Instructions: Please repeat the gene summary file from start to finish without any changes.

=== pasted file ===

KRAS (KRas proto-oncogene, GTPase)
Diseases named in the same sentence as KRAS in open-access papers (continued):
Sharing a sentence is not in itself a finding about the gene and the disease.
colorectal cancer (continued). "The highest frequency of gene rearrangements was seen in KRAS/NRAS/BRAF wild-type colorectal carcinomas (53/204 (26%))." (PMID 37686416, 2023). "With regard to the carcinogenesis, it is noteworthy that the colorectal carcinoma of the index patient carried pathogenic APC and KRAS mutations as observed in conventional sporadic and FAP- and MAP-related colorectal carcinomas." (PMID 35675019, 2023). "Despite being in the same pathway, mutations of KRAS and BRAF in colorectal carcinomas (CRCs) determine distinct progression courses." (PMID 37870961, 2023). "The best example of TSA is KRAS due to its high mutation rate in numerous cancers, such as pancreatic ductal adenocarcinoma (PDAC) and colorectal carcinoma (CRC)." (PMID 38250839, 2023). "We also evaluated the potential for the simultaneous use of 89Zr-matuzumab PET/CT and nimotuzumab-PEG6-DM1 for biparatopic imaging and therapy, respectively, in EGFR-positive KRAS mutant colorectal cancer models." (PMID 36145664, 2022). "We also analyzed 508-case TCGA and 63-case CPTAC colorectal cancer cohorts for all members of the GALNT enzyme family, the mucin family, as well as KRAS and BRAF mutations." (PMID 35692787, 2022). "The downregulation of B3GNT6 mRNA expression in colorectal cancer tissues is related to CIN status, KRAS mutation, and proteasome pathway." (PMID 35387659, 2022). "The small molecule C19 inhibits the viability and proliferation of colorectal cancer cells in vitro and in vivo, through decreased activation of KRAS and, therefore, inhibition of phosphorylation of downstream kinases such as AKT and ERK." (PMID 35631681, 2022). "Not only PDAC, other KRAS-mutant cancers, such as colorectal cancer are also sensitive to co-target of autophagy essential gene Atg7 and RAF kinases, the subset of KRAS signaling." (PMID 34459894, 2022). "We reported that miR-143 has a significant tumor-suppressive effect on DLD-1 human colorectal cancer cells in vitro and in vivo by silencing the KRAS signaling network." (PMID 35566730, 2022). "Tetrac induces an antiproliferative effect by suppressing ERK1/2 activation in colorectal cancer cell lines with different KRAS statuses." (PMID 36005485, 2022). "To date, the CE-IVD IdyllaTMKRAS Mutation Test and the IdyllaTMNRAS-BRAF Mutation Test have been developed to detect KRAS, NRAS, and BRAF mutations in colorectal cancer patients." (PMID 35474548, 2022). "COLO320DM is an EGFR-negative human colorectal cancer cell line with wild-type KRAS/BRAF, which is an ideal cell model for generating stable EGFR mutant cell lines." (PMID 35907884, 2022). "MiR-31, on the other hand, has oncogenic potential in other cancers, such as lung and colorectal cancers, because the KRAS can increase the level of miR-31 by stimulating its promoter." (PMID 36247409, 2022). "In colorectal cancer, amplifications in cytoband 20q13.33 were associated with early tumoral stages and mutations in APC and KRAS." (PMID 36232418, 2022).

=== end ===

KRAS (KRas proto-oncogene, GTPase)
Diseases named in the same sentence as KRAS in open-access papers (continued):
Sharing a sentence is not in itself a finding about the gene and the disease.
colorectal cancer (continued). "The highest frequency of gene rearrangements was seen in KRAS/NRAS/BRAF wild-type colorectal carcinomas (53/204 (26%))." (PMID 37686416, 2023). "With regard to the carcinogenesis, it is noteworthy that the colorectal carcinoma of the index patient carried pathogenic APC and KRAS mutations as observed in conventional sporadic and FAP- and MAP-related colorectal carcinomas." (PMID 35675019, 2023). "Despite being in the same pathway, mutations of KRAS and BRAF in colorectal carcinomas (CRCs) determine distinct progression courses." (PMID 37870961, 2023). "The best example of TSA is KRAS due to its high mutation rate in numerous cancers, such as pancreatic ductal adenocarcinoma (PDAC) and colorectal carcinoma (CRC)." (PMID 38250839, 2023). "We also evaluated the potential for the simultaneous use of 89Zr-matuzumab PET/CT and nimotuzumab-PEG6-DM1 for biparatopic imaging and therapy, respectively, in EGFR-positive KRAS mutant colorectal cancer models." (PMID 36145664, 2022). "We also analyzed 508-case TCGA and 63-case CPTAC colorectal cancer cohorts for all members of the GALNT enzyme family, the mucin family, as well as KRAS and BRAF mutations." (PMID 35692787, 2022). "The downregulation of B3GNT6 mRNA expression in colorectal cancer tissues is related to CIN status, KRAS mutation, and proteasome pathway." (PMID 35387659, 2022). "The small molecule C19 inhibits the viability and proliferation of colorectal cancer cells in vitro and in vivo, through decreased activation of KRAS and, therefore, inhibition of phosphorylation of downstream kinases such as AKT and ERK." (PMID 35631681, 2022). "Not only PDAC, other KRAS-mutant cancers, such as colorectal cancer are also sensitive to co-target of autophagy essential gene Atg7 and RAF kinases, the subset of KRAS signaling." (PMID 34459894, 2022). "We reported that miR-143 has a significant tumor-suppressive effect on DLD-1 human colorectal cancer cells in vitro and in vivo by silencing the KRAS signaling network." (PMID 35566730, 2022). "Tetrac induces an antiproliferative effect by suppressing ERK1/2 activation in colorectal cancer cell lines with different KRAS statuses." (PMID 36005485, 2022). "To date, the CE-IVD IdyllaTMKRAS Mutation Test and the IdyllaTMNRAS-BRAF Mutation Test have been developed to detect KRAS, NRAS, and BRAF mutations in colorectal cancer patients." (PMID 35474548, 2022). "COLO320DM is an EGFR-negative human colorectal cancer cell line with wild-type KRAS/BRAF, which is an ideal cell model for generating stable EGFR mutant cell lines." (PMID 35907884, 2022). "MiR-31, on the other hand, has oncogenic potential in other cancers, such as lung and colorectal cancers, because the KRAS can increase the level of miR-31 by stimulating its promoter." (PMID 36247409, 2022). "In colorectal cancer, amplifications in cytoband 20q13.33 were associated with early tumoral stages and mutations in APC and KRAS." (PMID 36232418, 2022).